Women’s March Wisconsin: Wisconsin GOP has failed survivors of child sex abuse

Contact:
Sarah Pearson
Co-Founder and State Co-Chair
414.366.5403
sarah@womensmarchwi.com

The Wisconsin GOP enthusiastically criticized former Democratic Gubernatorial candidate Matt Flynn after Women’s March Wisconsin called on him to drop out of the race for his role in the clergy sex abuse and coverup scandal, but their actions have not suggested they would be an ally to survivors. In fact, they have suggested just the opposite. Attorney General Schimel stated he would not “use the power of a prosecutor to destroy people’s lives if we don’t have the evidence to make that case.” The evidence exists. When confronted about over 60,000 pages of publicly available documents that contain direct victim reports which name 48 priests in alleged acts of child sex abuse, Schimel said he had not read them although he has had eight years to do so. It’s clear Brad Schimel has chosen to be a rape apologist rather than an ally to survivors. And for that, he must be held accountable on November 6th.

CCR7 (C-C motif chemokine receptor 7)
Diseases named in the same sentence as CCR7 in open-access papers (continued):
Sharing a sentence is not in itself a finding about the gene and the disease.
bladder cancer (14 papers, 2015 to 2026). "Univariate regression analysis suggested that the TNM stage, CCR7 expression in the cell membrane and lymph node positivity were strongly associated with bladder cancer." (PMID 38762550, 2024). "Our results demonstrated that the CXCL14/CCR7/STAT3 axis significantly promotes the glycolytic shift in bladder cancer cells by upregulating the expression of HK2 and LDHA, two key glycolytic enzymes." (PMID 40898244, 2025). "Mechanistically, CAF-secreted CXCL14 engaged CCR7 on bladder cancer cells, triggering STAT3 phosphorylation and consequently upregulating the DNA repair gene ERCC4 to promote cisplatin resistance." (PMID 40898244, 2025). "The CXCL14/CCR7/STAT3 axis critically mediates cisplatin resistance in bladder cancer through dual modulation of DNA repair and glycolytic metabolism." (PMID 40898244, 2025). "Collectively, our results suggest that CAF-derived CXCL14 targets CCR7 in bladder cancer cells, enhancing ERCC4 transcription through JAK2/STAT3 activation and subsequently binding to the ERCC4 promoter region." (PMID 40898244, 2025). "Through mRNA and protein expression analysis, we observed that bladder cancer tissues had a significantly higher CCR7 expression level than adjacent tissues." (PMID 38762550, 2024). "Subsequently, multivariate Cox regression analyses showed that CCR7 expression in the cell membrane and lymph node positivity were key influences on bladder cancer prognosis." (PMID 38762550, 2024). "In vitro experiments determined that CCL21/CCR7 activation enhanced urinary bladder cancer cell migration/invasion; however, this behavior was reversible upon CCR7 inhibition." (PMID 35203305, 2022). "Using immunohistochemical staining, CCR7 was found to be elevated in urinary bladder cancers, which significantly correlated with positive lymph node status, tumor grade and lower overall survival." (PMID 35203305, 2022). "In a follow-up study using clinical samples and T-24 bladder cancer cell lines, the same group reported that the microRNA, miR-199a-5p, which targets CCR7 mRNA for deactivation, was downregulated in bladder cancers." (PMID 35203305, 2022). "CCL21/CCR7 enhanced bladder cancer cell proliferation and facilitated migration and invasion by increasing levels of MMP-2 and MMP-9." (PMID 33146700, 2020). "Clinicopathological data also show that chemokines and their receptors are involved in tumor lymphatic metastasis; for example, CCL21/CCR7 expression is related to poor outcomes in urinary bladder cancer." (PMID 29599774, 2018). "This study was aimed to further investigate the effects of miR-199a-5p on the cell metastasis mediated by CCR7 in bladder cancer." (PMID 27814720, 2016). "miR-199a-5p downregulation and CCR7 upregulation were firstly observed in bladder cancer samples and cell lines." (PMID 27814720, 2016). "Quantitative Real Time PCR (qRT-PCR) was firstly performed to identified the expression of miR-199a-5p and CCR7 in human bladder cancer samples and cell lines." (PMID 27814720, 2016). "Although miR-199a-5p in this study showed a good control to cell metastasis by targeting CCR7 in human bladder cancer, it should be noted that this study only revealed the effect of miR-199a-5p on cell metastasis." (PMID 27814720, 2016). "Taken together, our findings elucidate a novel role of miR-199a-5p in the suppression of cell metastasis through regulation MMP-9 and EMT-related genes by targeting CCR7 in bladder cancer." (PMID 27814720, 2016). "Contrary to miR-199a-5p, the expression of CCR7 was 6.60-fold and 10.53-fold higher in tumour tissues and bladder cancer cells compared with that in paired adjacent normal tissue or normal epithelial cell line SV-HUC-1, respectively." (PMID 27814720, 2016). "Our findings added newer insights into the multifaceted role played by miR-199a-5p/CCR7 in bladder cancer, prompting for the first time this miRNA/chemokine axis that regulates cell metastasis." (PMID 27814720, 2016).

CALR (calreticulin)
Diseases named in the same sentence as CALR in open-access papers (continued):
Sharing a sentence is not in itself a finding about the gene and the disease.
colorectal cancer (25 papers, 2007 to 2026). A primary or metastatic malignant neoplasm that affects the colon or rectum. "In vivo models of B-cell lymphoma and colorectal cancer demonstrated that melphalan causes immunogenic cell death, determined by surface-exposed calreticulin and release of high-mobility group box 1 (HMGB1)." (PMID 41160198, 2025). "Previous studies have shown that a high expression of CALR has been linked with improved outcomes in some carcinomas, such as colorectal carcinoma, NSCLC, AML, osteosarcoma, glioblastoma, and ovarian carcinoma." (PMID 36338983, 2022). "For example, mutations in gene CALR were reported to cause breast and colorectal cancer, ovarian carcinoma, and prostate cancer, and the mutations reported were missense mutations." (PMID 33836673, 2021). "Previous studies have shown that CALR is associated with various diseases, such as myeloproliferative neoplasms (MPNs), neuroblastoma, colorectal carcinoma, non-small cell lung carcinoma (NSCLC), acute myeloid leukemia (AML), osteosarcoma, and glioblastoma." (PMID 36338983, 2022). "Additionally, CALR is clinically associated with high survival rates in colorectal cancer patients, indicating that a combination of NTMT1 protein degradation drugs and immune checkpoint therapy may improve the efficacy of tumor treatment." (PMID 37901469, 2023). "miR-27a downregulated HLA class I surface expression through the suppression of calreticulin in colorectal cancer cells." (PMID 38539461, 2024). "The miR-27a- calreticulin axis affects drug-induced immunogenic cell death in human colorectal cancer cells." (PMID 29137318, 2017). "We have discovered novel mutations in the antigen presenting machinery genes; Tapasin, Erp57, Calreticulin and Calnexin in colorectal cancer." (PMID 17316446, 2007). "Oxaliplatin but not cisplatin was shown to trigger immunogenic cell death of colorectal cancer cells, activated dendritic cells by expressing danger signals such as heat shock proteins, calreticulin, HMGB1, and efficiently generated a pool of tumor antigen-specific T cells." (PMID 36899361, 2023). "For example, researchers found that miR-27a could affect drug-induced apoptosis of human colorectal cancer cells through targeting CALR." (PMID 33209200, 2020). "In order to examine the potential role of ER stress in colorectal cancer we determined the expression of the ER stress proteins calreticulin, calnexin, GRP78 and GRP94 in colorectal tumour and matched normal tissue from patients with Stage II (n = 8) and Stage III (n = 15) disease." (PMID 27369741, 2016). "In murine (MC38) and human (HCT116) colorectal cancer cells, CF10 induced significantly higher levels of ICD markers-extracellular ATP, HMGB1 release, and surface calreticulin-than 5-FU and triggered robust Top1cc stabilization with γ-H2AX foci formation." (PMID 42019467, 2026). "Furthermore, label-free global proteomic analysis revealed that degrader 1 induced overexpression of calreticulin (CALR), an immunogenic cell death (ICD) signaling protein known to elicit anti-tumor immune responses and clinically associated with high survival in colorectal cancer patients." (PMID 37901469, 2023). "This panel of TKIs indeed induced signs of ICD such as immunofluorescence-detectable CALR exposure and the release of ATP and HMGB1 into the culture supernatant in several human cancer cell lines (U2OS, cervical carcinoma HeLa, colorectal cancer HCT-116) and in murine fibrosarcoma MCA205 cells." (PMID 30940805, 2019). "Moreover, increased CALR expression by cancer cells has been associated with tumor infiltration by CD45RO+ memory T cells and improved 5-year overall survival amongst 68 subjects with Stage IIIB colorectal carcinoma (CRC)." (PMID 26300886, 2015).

According to the Journal Sentinel, four sexually abusive former Milwaukee-area priests were granted professional licenses under Republican Governor Scott Walker’s Department of Safety and Professional Services.

These are just more examples in a long line of failures by the Walker administration and Brad Schimel’s Department of Justice to protect Wisconsin’s children from predators.

In recent weeks, Brad Schimel has been asked several times if he would open an investigation into the child sex abuse and cover up scandal within Wisconsin dioceses. His reply was that he would not “indict by headline.” In addition to the 60,000 publicly available documents, another set of documents that remains sealed names an additional 100 clergy members who have been accused of child sex abuse. The information available to Schimel’s Wisconsin Justice Department is more substantial than that available to many of the other fourteen states that have opened Grand Jury investigations, six of them led by Republican attorneys general.

Schimel was not asked to “indict by headline,” he was asked to open an investigation. Survivors of child sex abuse have waited far too long for justice, and it appears Schimel is unwilling to take action to deliver it.

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